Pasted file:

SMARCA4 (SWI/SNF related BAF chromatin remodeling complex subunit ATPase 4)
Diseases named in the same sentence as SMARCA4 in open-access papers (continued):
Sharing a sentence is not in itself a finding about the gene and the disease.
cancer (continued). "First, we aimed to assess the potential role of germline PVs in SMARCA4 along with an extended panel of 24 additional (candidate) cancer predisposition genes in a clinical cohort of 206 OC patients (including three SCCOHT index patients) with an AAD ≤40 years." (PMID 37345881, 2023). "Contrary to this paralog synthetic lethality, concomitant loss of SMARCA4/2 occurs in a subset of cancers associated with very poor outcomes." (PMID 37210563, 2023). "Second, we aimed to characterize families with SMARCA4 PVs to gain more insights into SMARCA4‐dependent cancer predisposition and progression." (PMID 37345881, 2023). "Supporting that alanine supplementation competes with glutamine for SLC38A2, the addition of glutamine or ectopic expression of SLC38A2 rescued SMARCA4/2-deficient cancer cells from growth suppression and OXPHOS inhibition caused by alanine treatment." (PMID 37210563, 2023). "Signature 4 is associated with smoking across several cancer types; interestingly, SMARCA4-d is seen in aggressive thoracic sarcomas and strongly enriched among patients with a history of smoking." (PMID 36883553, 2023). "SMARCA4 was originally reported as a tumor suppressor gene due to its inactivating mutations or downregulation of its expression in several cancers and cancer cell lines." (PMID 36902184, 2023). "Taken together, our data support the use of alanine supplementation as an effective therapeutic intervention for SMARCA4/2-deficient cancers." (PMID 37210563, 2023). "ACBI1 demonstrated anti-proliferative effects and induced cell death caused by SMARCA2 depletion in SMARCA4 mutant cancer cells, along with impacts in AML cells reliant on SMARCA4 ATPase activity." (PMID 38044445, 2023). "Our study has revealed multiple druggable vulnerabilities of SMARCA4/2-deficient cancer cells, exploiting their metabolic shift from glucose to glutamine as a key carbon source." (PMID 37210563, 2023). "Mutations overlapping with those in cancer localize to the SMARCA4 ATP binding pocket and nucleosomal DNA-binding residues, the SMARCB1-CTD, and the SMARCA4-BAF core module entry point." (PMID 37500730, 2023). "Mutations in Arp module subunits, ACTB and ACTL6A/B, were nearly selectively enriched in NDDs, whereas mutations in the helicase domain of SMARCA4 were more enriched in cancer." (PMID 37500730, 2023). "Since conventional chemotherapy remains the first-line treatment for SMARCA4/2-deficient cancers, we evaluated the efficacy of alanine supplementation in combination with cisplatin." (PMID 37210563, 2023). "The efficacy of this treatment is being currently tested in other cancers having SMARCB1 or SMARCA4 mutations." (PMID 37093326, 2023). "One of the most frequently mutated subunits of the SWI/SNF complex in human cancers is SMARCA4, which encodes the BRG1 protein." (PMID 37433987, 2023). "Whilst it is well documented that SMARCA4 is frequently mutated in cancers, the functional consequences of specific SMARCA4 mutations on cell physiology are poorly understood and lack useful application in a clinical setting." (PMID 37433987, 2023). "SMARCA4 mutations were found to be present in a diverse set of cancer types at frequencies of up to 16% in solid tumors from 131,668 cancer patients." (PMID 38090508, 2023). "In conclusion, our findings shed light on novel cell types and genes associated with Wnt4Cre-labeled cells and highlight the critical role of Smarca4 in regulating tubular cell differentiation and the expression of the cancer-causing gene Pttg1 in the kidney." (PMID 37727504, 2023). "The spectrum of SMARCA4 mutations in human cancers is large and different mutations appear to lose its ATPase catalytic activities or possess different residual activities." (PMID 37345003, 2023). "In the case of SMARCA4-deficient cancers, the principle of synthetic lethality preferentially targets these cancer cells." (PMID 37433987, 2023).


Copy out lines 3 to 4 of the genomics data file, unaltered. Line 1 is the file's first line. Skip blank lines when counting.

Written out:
Sharing a sentence is not in itself a finding about the gene and the disease.
cancer (continued). "First, we aimed to assess the potential role of germline PVs in SMARCA4 along with an extended panel of 24 additional (candidate) cancer predisposition genes in a clinical cohort of 206 OC patients (including three SCCOHT index patients) with an AAD ≤40 years." (PMID 37345881, 2023). "Contrary to this paralog synthetic lethality, concomitant loss of SMARCA4/2 occurs in a subset of cancers associated with very poor outcomes." (PMID 37210563, 2023). "Second, we aimed to characterize families with SMARCA4 PVs to gain more insights into SMARCA4‐dependent cancer predisposition and progression." (PMID 37345881, 2023). "Supporting that alanine supplementation competes with glutamine for SLC38A2, the addition of glutamine or ectopic expression of SLC38A2 rescued SMARCA4/2-deficient cancer cells from growth suppression and OXPHOS inhibition caused by alanine treatment." (PMID 37210563, 2023). "Signature 4 is associated with smoking across several cancer types; interestingly, SMARCA4-d is seen in aggressive thoracic sarcomas and strongly enriched among patients with a history of smoking." (PMID 36883553, 2023). "SMARCA4 was originally reported as a tumor suppressor gene due to its inactivating mutations or downregulation of its expression in several cancers and cancer cell lines." (PMID 36902184, 2023). "Taken together, our data support the use of alanine supplementation as an effective therapeutic intervention for SMARCA4/2-deficient cancers." (PMID 37210563, 2023). "ACBI1 demonstrated anti-proliferative effects and induced cell death caused by SMARCA2 depletion in SMARCA4 mutant cancer cells, along with impacts in AML cells reliant on SMARCA4 ATPase activity." (PMID 38044445, 2023). "Our study has revealed multiple druggable vulnerabilities of SMARCA4/2-deficient cancer cells, exploiting their metabolic shift from glucose to glutamine as a key carbon source." (PMID 37210563, 2023). "Mutations overlapping with those in cancer localize to the SMARCA4 ATP binding pocket and nucleosomal DNA-binding residues, the SMARCB1-CTD, and the SMARCA4-BAF core module entry point." (PMID 37500730, 2023). "Mutations in Arp module subunits, ACTB and ACTL6A/B, were nearly selectively enriched in NDDs, whereas mutations in the helicase domain of SMARCA4 were more enriched in cancer." (PMID 37500730, 2023). "Since conventional chemotherapy remains the first-line treatment for SMARCA4/2-deficient cancers, we evaluated the efficacy of alanine supplementation in combination with cisplatin." (PMID 37210563, 2023). "The efficacy of this treatment is being currently tested in other cancers having SMARCB1 or SMARCA4 mutations." (PMID 37093326, 2023). "One of the most frequently mutated subunits of the SWI/SNF complex in human cancers is SMARCA4, which encodes the BRG1 protein." (PMID 37433987, 2023). "Whilst it is well documented that SMARCA4 is frequently mutated in cancers, the functional consequences of specific SMARCA4 mutations on cell physiology are poorly understood and lack useful application in a clinical setting." (PMID 37433987, 2023). "SMARCA4 mutations were found to be present in a diverse set of cancer types at frequencies of up to 16% in solid tumors from 131,668 cancer patients." (PMID 38090508, 2023). "In conclusion, our findings shed light on novel cell types and genes associated with Wnt4Cre-labeled cells and highlight the critical role of Smarca4 in regulating tubular cell differentiation and the expression of the cancer-causing gene Pttg1 in the kidney." (PMID 37727504, 2023). "The spectrum of SMARCA4 mutations in human cancers is large and different mutations appear to lose its ATPase catalytic activities or possess different residual activities." (PMID 37345003, 2023). "In the case of SMARCA4-deficient cancers, the principle of synthetic lethality preferentially targets these cancer cells." (PMID 37433987, 2023).